The following excerpt from the article “The Road Ahead: 10 Characteristics of a Future Church Planter, Part 1” by Jeff Christopherson explains why I am so focused on starting a farm system, as sports teams do, to develop leaders in our churches. If you are a pastor and want to know more about how you can reproduce leaders in your church, please contact me, and I will send you a free copy of the book Hero Maker: 5 Essential Practices for Leaders to Multiply Leaders by Dave Ferguson and Warren Bird.
A Different Focus: From Drafting Free-Agents to Developing Disciple-Makers
Church planting numbers, despite a marked increase in network and denominational intentionality, remain relatively static. Though planters are often better resourced, equipped, and coached than any time in history, the numbers have remained significantly unchanged. The reason?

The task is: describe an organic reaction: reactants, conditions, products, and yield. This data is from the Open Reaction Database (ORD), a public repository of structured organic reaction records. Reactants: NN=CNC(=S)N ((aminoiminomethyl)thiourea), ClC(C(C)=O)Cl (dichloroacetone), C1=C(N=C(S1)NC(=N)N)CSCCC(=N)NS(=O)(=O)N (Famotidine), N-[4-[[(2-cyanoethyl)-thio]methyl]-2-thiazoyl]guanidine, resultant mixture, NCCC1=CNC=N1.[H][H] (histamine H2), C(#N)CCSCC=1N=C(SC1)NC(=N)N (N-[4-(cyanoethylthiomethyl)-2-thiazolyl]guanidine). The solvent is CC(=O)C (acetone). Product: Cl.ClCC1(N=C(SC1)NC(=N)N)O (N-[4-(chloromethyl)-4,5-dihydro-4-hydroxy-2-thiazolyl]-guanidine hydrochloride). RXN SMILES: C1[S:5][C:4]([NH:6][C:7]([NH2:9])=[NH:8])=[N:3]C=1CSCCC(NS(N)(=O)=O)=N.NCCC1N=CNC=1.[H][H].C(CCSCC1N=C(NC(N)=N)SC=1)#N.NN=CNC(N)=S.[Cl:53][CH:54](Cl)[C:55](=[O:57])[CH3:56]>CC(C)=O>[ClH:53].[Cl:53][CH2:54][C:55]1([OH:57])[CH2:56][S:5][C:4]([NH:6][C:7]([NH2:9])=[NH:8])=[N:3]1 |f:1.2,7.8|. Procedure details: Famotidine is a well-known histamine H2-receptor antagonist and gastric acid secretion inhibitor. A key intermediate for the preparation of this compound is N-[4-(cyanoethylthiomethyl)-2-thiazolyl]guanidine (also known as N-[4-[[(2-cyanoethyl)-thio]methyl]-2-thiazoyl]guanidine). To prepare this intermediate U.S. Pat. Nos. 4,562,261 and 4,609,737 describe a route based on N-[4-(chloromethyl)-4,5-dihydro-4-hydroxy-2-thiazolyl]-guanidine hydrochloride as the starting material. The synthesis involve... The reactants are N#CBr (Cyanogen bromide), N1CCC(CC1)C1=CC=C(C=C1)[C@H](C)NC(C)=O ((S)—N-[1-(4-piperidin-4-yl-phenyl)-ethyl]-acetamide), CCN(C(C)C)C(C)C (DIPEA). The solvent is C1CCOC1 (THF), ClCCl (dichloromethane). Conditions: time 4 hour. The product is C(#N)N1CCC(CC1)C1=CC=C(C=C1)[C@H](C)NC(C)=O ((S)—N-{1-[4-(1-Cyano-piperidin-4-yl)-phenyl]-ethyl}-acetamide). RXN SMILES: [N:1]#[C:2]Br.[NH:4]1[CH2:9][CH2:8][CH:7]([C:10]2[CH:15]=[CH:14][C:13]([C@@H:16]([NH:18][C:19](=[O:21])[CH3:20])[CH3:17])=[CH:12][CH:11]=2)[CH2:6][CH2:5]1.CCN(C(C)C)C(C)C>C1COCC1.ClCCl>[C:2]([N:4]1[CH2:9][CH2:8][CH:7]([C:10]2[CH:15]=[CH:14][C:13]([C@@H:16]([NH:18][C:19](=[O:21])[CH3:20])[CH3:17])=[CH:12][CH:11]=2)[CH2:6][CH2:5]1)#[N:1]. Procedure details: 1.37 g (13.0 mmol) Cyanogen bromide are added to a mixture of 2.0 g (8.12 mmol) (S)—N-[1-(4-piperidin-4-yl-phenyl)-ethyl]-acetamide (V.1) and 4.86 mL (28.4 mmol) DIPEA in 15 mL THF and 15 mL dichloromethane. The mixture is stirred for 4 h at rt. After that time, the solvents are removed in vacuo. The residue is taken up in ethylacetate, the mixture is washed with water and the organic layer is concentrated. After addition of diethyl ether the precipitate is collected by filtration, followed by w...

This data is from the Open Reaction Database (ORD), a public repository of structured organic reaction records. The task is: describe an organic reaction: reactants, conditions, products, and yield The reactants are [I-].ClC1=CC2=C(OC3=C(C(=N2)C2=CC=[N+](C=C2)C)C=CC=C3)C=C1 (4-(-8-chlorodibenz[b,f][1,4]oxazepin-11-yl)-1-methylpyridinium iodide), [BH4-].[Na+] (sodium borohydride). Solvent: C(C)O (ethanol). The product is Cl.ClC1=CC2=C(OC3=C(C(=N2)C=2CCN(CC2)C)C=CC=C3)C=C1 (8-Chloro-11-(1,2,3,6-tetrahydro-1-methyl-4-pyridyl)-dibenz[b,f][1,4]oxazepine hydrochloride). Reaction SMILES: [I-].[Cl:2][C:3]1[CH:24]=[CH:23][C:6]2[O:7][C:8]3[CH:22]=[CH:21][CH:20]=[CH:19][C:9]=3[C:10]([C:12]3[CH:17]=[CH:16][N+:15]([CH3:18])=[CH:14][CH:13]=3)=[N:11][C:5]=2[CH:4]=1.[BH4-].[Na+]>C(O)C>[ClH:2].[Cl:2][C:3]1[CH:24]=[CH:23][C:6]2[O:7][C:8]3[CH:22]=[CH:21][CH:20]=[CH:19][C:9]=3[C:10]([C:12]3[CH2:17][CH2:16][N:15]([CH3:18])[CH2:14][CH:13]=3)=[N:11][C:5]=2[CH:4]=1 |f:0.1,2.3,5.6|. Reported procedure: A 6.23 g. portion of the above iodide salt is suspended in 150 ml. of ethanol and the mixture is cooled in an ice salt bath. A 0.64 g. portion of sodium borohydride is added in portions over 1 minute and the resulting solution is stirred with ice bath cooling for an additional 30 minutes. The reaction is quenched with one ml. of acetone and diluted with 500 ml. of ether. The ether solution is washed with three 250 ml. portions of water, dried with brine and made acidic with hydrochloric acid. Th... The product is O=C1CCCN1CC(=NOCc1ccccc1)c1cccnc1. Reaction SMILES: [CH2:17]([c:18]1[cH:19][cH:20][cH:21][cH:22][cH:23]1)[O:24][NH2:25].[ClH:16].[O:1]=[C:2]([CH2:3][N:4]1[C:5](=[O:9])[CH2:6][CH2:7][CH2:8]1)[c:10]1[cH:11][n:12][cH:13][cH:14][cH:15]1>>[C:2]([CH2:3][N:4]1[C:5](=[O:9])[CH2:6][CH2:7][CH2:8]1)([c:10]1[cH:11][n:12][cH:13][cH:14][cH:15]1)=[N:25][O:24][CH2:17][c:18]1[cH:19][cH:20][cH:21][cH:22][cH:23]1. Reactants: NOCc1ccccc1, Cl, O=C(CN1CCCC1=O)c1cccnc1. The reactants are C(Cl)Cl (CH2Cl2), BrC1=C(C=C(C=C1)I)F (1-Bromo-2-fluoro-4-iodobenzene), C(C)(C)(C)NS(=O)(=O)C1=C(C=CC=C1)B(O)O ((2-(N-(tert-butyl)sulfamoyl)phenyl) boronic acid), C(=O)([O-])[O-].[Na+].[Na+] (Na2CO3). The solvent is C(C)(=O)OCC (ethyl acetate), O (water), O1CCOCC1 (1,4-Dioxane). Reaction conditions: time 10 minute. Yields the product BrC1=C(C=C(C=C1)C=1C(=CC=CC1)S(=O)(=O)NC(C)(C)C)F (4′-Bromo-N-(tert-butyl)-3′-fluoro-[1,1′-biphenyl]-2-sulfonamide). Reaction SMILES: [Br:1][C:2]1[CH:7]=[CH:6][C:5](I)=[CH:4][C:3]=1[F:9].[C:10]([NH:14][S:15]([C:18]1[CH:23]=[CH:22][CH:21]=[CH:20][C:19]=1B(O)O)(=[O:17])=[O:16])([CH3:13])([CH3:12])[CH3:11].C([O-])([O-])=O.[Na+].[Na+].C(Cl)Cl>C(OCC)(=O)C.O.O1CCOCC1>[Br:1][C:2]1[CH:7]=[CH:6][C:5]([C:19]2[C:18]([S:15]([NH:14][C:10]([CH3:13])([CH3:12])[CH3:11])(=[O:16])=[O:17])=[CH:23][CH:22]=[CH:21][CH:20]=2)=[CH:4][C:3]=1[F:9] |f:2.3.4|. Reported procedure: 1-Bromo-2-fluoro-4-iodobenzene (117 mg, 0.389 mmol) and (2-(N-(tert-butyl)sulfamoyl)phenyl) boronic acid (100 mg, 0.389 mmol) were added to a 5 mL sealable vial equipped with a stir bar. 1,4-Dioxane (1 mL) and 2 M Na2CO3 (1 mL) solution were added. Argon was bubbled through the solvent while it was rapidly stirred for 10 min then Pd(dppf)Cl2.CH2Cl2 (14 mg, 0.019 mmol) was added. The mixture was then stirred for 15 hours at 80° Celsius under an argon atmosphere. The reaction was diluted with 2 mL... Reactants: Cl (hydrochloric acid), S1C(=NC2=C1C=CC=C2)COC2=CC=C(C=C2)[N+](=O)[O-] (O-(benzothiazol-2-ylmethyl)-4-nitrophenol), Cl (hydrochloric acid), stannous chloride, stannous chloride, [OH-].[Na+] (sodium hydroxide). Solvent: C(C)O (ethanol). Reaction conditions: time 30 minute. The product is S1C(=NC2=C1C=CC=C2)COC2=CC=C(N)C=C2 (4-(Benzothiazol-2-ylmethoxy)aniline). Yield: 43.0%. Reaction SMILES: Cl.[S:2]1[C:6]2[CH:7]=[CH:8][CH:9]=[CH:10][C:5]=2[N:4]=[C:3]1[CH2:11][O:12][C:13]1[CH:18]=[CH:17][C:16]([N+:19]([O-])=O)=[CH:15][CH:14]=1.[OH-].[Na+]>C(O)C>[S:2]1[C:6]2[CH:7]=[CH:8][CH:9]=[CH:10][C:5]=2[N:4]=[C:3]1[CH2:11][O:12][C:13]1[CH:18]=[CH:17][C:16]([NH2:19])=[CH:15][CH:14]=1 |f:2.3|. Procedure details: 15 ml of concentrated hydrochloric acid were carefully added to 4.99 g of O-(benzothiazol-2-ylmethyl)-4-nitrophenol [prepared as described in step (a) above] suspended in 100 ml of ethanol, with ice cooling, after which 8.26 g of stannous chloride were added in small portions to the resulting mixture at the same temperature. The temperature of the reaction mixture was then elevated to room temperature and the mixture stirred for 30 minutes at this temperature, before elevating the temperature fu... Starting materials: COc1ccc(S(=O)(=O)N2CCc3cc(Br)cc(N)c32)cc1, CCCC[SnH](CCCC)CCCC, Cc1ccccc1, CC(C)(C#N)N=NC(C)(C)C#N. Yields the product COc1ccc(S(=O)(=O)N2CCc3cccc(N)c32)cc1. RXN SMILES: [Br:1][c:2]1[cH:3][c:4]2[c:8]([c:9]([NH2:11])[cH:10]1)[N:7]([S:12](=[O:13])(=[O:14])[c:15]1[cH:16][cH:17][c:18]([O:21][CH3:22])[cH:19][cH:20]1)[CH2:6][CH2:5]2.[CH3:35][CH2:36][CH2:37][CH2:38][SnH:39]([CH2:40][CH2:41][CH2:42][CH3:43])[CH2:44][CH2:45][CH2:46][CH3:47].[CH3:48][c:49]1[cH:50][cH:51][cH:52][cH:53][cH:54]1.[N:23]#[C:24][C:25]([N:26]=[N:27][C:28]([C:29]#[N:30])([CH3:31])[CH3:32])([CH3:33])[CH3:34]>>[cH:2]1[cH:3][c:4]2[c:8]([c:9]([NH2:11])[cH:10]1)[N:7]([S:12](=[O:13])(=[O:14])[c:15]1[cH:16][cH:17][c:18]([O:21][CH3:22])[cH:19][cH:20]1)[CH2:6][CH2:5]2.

Few churches, it would seem, see it as their responsibility to produce missionaries. Instead, the comparatively small percentage of churches that actually reproduce usually do so by drafting an outsider who is pre-prepared for the task. As a result, our assessment filters are calibrated to help churches better understand their draft pick. Church planting, like everything else in the church-growth paradigm, has been limited to addition.
We must be honest that we are gaining little ground: we start around 4,000 new churches in North America annually and close 3,700 older churches. Faced with an ever-increasing population, this is hardly enough.
A future movement will necessitate capacity building though training disciple-makers, which future church planters can be uniquely positioned to provide. By focusing on the harvest, new churches are planted ‘from’ evangelism, instead of theoretically ‘for’ evangelism, and a disciple-making pathway becomes necessarily obvious. This pathway will become the source for capacity building to emerge.
Clare Jewell is national church planting coordinator for Regular Baptist Churches.